SUMMER THEATER, like the season itself, is an evanescent thing -- its brief and furious burst of energy fades with the season, eclipsed by the more costly splendor of the intown stages.
But though the Washington world as we know it all but stops for summer, the lights don't go down when the heat is on.
Some of the old maxims still have a little life left, and "the show must go on" is one of them. The summer months are packed with cool pleasures, among them summer theater and festivals in the city and in out-of-the-way places you may encounter in your travels.
Even the theater has a summer place. But what's in it for the audience? What makes summer theater different from the stuff that treads the boards the rest of the year? What could possibly urge summer audiences to leave their air-conditioned cocoons?
Maybe it's the easy informality, alien to the in-town theater. At most of the summer stages, you're as welcome in T-shirts and shorts as in sundresses and seersucker suits. Or maybe it's just something to do to escape the heat-induced doldrums.
Whatever, there's plenty within driving distance -- the polished professionalism at nearby, neighborly Olney Theater, the Washington area's only professional summer theater; the historical pageantry at Virginia's Rock Kiln Ruin Theater; the annual community musical at Arlington's Lubber Run Amphitheater; and much more -- indoors, outdoors, in and out of town.
"There is no such thing as a summer vacation if you work in the theater," says Linda Reinisch, one of the directors of Washington's Woolly Mammoth Theater. Other theater professionals echo this response. Acting isn't just an adventure, it's a job.
"We need theater -- we need it year round, not just nine months out of the year," agrees Olney Theater director Bill Graham, Jr. "We need to find entertainment options out of more than our VCRs. Summer theater fills the gap left when the regular theaters go dark for the summer. And it gives actors, and newcomers, an opportunity to do more work, and for audiences to know theater is always there."
And actors and directors who have known the pleasures and perils of performing for people with the glow of sunburn and sand still in their hair know that there is a way to combine work and play.
Richard Thomas, who just finished playing the title role in Peter Sellars' massive "Count of Monte Cristo," did his first summer tour at the age of 10, taking a show called "The Critic's Play" up and down the eastern seaboard. No sooner was his Kennedy Center dressing table cleared than he was off to the Williamstown (Massachussetts) Summer Festival to play the lead in Howard Fast's new play, "Tom Paine."
"I work with Williamstown in the summers because it's a complete theatrical environment as well as a family environment," Thomas says. "There's baseball and swimming for the kids 9Thomas has four0, they can run around barefoot -- and dad gets to work."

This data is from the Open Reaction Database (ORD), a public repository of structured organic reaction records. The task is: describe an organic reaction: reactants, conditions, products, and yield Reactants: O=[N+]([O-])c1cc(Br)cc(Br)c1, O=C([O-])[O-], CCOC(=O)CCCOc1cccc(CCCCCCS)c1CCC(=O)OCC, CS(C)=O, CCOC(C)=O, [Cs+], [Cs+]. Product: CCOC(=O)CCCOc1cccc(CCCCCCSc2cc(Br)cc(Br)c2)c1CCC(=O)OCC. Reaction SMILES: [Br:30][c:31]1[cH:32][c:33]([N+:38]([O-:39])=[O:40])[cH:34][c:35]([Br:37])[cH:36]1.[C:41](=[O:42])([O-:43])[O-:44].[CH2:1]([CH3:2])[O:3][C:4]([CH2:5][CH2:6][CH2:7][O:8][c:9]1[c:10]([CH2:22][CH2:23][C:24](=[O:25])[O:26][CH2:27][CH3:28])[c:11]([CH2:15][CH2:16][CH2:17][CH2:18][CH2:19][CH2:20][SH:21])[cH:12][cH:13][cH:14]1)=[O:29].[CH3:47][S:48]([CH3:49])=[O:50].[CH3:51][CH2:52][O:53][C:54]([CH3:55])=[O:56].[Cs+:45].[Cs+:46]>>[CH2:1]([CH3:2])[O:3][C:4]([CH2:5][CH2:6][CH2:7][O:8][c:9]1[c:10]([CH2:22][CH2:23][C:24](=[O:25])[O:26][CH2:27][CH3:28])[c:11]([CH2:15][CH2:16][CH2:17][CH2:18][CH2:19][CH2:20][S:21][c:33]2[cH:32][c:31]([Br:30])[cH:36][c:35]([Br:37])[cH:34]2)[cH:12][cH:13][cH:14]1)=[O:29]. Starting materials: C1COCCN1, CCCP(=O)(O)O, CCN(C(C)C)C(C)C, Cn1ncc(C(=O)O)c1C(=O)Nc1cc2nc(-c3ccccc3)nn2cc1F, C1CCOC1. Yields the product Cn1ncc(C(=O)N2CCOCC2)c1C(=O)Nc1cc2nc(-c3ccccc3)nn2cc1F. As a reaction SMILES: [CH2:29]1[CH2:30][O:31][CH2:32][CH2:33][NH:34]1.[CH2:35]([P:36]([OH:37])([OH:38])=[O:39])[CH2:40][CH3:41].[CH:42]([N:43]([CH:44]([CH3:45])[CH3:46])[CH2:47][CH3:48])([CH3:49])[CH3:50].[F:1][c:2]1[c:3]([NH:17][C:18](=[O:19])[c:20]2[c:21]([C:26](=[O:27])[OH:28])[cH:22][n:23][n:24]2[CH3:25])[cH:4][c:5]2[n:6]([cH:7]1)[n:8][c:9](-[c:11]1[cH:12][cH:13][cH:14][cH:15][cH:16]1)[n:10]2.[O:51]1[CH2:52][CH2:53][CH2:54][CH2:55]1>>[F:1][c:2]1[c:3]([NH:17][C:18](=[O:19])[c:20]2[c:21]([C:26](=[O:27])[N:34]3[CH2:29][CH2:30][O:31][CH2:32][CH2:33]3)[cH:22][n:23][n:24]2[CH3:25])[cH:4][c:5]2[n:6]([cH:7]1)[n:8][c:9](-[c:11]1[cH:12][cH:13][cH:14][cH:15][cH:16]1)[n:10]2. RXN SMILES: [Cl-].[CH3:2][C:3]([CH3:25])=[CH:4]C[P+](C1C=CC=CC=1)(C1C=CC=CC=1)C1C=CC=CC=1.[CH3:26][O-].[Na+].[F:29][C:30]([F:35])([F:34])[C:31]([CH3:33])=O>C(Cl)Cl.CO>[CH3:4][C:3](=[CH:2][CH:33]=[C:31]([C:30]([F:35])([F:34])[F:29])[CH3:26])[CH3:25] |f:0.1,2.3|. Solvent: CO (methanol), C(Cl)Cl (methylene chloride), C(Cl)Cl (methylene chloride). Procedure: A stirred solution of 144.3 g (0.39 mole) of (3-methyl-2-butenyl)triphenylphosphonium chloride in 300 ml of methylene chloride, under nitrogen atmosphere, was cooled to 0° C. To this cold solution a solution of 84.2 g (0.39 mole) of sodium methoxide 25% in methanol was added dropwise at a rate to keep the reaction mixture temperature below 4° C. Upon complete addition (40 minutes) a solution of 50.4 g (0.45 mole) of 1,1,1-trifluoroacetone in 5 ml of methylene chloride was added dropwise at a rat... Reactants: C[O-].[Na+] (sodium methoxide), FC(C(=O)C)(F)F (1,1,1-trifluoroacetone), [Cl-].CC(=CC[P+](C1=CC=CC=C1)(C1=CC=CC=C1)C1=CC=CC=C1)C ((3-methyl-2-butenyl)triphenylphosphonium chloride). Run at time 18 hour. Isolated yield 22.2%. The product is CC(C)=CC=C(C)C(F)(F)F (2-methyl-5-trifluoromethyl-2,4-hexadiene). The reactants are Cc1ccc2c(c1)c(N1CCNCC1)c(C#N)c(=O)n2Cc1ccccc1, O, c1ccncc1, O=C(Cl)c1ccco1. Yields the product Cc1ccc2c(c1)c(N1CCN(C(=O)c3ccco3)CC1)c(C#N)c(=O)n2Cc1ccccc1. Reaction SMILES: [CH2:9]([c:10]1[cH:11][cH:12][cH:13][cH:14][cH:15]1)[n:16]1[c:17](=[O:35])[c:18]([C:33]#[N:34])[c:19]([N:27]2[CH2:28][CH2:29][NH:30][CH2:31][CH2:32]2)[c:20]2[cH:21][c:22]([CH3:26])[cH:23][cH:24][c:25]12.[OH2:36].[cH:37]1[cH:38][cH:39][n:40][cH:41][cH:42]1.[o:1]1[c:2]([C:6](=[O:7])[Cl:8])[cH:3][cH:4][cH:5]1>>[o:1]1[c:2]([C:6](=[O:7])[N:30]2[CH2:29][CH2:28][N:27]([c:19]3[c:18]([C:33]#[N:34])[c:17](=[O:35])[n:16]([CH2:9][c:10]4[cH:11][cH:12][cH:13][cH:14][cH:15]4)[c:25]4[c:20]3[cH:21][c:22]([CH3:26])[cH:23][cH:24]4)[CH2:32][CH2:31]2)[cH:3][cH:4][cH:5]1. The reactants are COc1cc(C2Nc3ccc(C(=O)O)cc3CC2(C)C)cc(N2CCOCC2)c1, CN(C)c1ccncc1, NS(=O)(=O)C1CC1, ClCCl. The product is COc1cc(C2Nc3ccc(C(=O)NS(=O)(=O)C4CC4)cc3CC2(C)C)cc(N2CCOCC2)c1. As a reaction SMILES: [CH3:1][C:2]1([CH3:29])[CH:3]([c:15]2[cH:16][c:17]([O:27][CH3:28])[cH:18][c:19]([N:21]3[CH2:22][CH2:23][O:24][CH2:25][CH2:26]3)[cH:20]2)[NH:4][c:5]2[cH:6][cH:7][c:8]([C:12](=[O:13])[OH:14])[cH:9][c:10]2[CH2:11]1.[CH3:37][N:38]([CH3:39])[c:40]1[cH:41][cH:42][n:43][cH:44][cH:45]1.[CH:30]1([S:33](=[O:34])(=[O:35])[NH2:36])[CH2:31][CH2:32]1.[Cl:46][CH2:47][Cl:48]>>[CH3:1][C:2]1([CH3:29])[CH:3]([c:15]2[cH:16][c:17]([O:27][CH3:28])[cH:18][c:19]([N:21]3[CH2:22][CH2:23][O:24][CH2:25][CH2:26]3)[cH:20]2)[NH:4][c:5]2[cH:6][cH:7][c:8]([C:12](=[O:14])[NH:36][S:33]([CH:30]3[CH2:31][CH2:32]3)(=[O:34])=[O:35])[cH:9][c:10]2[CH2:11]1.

These days the word for summer theater is "summer stock." And though some of its settings have remained nostalgic, they've all had to face the music.
Summer stock is perilously close to extinction, according to a recent Actor's Equity's study. The number of Council of Stock Theaters (COST) stages has dwindled to 17, from 33 in 1979. The state of summer theater reflects Broadway trends, and the dearth of new product there has been widely bemoaned. And new producers are not entering the summer arena.
And somewhere along the line, fairly or unfairly, summer stock seems to have picked up a reputation as a last-ditch haven for "The Love Boat" People -- jaded (or faded) television and film performers.
Also, tastes in popular entertainment have shifted -- where once the whole family might pile into the car and drive out to the summer thater in the woods for after-dark fun, today's vacationers, after touring or sunning, can opt for a rock concert, or more likely, watching TV or MTV or slamming a first- run movie into the VCR.
No more can a converted barn and an enthusiastic bunch of fresh-faced kids make a go of putting on a show. Like everything else, production and union costs are up. And extravaganza-bred audiences won't settle for shoestring shows. A misstep in choosing a play can be a financial disaster. Producers can lure crowds in by plugging in a TV or movie "name," but many of them are prohibitively expensive.
Gone forever are the days of what was known as the "straw hat circuit" or "citronella circuit," where performers would present frisky summer fare under tents and pavilions and remodeled barns or town halls.
Time was, the big-name stars would travel on their own from burg to hamlet, joining up with local troupes familiar with their warhorse vehicles. It was an era immortalized in movies like Judy Garland's"Summer Stock" and "Marjorie Morningstar."
In more recent memory, you could depend on seeing such perennial pass-throughs as Ann Corio's "This Was Burlesque" or John Raitt in the umpteenth tour of "Oklahoma."
But it's goodbye to all that.
"The straw hat stuff just couldn't pay its own way," says Olney Theater artistic director James Waring. "That one- week-run kind of thing, the audiences were just coming out to see the star in classy clothes." (And what, after all is "Dynasty" all about?)
But enough bellyaching. Summer theater is by no means a thing of the past.
Somewhere between the rustic straw hat days and the sophisticated urban theater is the Olney Theater, a vigorous survivor. The first professional summer theater south of the Mason-Dixon Line, it has stayed healthy by evolving. Now, during its 16 operational weeks it offers not only musicals and comedy, but also "difficult" plays by the likes of Pinter and Stoppard. And it really stirred things up in the '60s with an absurdist theater festival.
Celebrating its 33rd season, and sporting since 1978 the title of "the state summer theater of Maryland," Olney is one of the last of those neat old wooden theaters -- it looks like a set out of Judy Garland's "Summer Stock," and it smells like summer inside: cool and piney. The house lights are housed in inverted bushel baskets. That's country.
After a relaxing exurban drive past luxuriantly green cornfields, daylilies and roadside vegetable stands (and condominium developments and fast-food outlets), Olney audiences linger as they've always done on the flower-decked fieldstone terrace before the show. Or they wander the 16-acre grounds, where at a matinee intermission you can watch apprentices painting flats. There are few things more cozy than being inside the Olney's barnlike roof watching a show, while the rain drums faintly on the roof and the low grumble of thunder punctuates the drama.